Bottom Line Up Front (BLUF): Succumbing to your hidden fear of rejection and approval will stagnate your chances of being successful.
- The successful ones are those who chose to keep on going despite setbacks and continue to maintain momentum towards achieving success.
- By socializing your thoughts with peers, specifically those who will objectively analyze your idea and provide honest feedback, you increase the chances of creating a spark that can start a fire.
- If you continue to work hard at developing your idea (quantity informs quality) and have a support team to help sharpen the idea, the only thing left for you to do is to TAKE ACTION.
The Quantity versus Quality myth. If you think about any great sports athlete, the number of hours spent practicing far exceeds the amount of time played during official games. There is a foundation of hours behind the handful of seconds it takes for a basketball player to nail the game winning free throw or an olympic weightlifter to set a new snatch world record. This foundation includes layers of failure, struggle, and doubt. The successful ones are those who chose to keep on going despite setbacks and continue to build the foundation and maintain momentum towards achieving success. The same model can be said for musicians, scientists, chefs, or any chosen activity. It is not practical to only create experiences that focus on those moments that will put us on the podium of greatness. The journey of experiences that include both successes and failures will help find the courage to take action more often and build the confidence to perform when it counts.
Ideas grow best in public. The study of why (and why not) certain media reaches viral status is fascinating. Various elements of human behavior and information processing have been analyzed, yet no single, agreed-upon formula has been established to figure out the phenomenon. If the formula did exist, everyone would be able to follow the path to achieving the desired effect of unfettered attention. One element that seems to make the most sense is to not shelter an idea you have, but rather solicit for valued feedback to help shape your raw thoughts. “Valued feedback” means finding the right audiences that can provide constructive discussion to help focus the idea, identify the key successes and potential challenges, and who can assist shape their spheres of influence to continue to add value to the idea. Reaching out for feedback on an original idea can be intimidating, but this fear of rejection must be overcome to allow the creative process to gain traction. This is most important when ideas seem to be contradictory to the currently established status quo. By socializing your thoughts with peers, specifically those who will objectively analyze your idea and provide honest feedback, you increase the chances of creating a spark that can start a fire. More than likely, portions of your idea already exist within the universe; you just need to gather the courage to take action and find the right team to bring your dream into reality.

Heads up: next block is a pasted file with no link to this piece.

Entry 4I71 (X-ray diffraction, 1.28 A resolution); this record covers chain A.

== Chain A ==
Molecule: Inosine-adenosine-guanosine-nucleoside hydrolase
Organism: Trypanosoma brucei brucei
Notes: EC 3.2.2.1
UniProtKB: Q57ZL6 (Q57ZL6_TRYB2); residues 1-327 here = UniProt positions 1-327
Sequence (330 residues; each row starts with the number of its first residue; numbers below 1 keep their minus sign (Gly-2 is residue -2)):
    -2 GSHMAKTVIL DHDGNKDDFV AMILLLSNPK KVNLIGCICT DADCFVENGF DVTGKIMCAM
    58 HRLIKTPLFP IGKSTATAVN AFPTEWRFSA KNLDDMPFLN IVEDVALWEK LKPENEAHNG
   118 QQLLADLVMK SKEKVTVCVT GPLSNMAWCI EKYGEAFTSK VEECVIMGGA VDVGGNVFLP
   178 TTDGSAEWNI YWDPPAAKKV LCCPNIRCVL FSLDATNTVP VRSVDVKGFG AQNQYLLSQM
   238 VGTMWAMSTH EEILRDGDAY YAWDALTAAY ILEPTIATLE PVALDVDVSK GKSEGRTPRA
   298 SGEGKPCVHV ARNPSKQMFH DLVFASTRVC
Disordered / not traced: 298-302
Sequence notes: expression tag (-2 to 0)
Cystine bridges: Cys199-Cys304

Successful original ideas can be traced of action, not thought. More often than not, you may find yourself in a position to witness someone else’s success and say “I had the same idea!” Those fleeting moments of creativity can be inspired by numerous sources: wishing someone invented a solution for your current problem, wanting to start/own your own business, or just being passionate about a hobby. Spoiler alert: you probably aren’t the first to have this same idea. However, you do have the opportunity to bring about the idea from your unique and personal perspective. If you continue to work hard at developing your idea (quantity informs quality) and have a support team to help sharpen the idea, the only thing left for you to do is to TAKE ACTION. Furthermore, your idea doesn’t necessarily have to be original, but it should be practical. Drawing more sports analogies, it would be impractical to hit a home run with every at bat or trying to set new personal records on every squat day. Avoid falling into “paralysis by analysis” by learning how to foster the courage to take advantage when the opportunity presents itself, not when it only safe to do so. Maybe that means seizing the moment, maybe that means letting the next decision point marinate for a bit. Each situation should be analyzed for opportunity for action, just make sure that you establish a plan for action and stick to it. State lottery mottos have it summarized best: You can’t win if you don’t play.
*Note: I credit my beautiful and loving wife for helping me overcome my own fears. She believed in me and encouraged to me to write for the sake of writing and not focus on trying to be “great”. Best advice ever.